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Recap: The Backyard

July 7, 2011

“In Perfect Lives in particular, the whole, as the saying goes, is truly greater than the sum of the parts.”

– Robert Ashley, “The Magic of Collaboration”, in Outside of Time, pg. 250

The above quote refers to the original production.  We just can’t compete with that.  We were doing it more or less off the cuff.  But Episode 7, the Backyard, executed at 7 PM in Gelsey’s backyard on a Tuesday night in early summer with the temperature just so, was where it all came together for us.  We went somewhere else – I’m not sure where, but we all knew afterwards that that was the one.

It may be said that our Backyard was more Private Parts than Perfect Lives – a harkening back to an earlier model.  As Aliza has described on this blog, her initial connection to the piece was to Episodes 1 & 7 – for some of us the realization on June 7th was the first major contact with some of the episodes.  As was the case with the whole day in general, adjustments had to be made from the reference of the released version, and this was our most major change from the television opera.

Our biggest change: Woody Leslie sat in on tabla.  Woody recognized the playing on Private Parts as a common six-beat tala [metric cycle, more or less], and despite an ailing wrist, sounded great and was the skeleton for the rest of the music.  Gelsey added a one-handed drone keyboard part on the Casio, rounding out the Private Parts feel.  Brian added rhythmically slicing chords on melodica, which to me made the rest of the sound stick together.  Paul started on additional percussion but had the inspired idea (beforehand) to transition to the upright piano next to the window upstairs half way through, adding some of the pianistic flourishes of the Perfect Lives Episode 7 to our otherwise Private Parts realization.  The atmospheric affect of this unseen contribution is hard to overstate.  Gelsey’s backyard, a story below the ground and nicely canopied, has clear, narrow seating area.  When sound comes from above and joins with sound from one end, the audience is enveloped, with no place to turn.  This was by no means brute force however; everything was kept at a moderate level, so you still had to come to the sound to some extent.  Gelsey and I added occasional choral reading, but as neither antecedent makes extended use of chorus (while the text seems to suggest almost constant chorus), we decided our choral entrances would create punctuation between several similar paragraphs.  Aliza approached the vocal lead with a calm sureness, very much her own filtering of Ashley’s pacing on Private Parts.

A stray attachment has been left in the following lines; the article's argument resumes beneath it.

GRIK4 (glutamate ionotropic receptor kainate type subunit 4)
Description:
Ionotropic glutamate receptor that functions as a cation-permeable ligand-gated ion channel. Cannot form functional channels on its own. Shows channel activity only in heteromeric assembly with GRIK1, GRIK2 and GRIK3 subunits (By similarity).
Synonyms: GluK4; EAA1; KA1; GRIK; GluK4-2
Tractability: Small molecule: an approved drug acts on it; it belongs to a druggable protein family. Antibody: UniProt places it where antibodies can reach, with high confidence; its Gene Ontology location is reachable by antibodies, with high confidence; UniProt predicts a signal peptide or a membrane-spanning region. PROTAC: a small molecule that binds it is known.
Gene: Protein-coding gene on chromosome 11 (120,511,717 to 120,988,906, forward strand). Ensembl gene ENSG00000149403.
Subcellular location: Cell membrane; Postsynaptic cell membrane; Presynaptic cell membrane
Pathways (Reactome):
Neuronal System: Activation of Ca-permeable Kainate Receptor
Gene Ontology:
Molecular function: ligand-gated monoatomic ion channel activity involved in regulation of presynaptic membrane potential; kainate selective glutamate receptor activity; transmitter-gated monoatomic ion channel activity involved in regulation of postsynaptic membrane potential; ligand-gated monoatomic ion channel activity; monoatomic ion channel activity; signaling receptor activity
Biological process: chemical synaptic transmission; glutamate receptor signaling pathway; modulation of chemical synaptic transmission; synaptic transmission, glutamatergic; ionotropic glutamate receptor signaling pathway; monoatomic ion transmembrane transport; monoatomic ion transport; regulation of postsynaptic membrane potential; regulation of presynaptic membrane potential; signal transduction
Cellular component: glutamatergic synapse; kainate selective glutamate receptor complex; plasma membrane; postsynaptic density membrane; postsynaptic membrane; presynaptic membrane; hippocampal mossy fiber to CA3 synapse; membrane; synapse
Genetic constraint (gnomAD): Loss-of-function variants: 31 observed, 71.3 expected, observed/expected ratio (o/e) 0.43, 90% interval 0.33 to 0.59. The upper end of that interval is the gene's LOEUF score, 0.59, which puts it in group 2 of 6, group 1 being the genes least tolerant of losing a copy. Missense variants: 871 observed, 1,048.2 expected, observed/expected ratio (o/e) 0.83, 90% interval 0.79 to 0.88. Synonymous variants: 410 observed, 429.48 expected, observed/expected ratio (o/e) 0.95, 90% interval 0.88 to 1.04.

But of course this recipe says little of what happened.  Our audience peaked during this episode.  The backyard was full, and there was an overwhelming feeling I got from this accumulation of listeners who no doubt found out last minute and came into a stranger’s home.  That funny gratitude you get when you’re performing for adventurous, eager acquaintances when you thought it would just be your close friends.  When I attempted this episode alone on DeKalb Avenue outside of Pratt (effectively my back yard at the time) in 2009, it was the low point of that realization.  There was no gathering to mark the passing of a lovely summer evening, and so nothing was marked.  But here we were, with Aliza, not exactly in a doorway, but something.  There is also something extremely evocative of the substitution of a middle aged man with a young woman in reading this episode – not a father reflecting on a daughter, something much more sisterly, or a daughter looking at a father looking at a daughter.  A somewhat off reflection rather than a loving portrait.  Something closer, something that might make the emergence of the moon, the presence of one’s breath, etc. feel more immediate.

When we got to Episode 7, everything seemed right there – at once in Illinois, in Brooklyn, in 1983, in 2011, whenever, a man, a woman.  It all kind of collapsed for me right then and there.  And no disrespect to the other episodes, but that was it, that was where it was.


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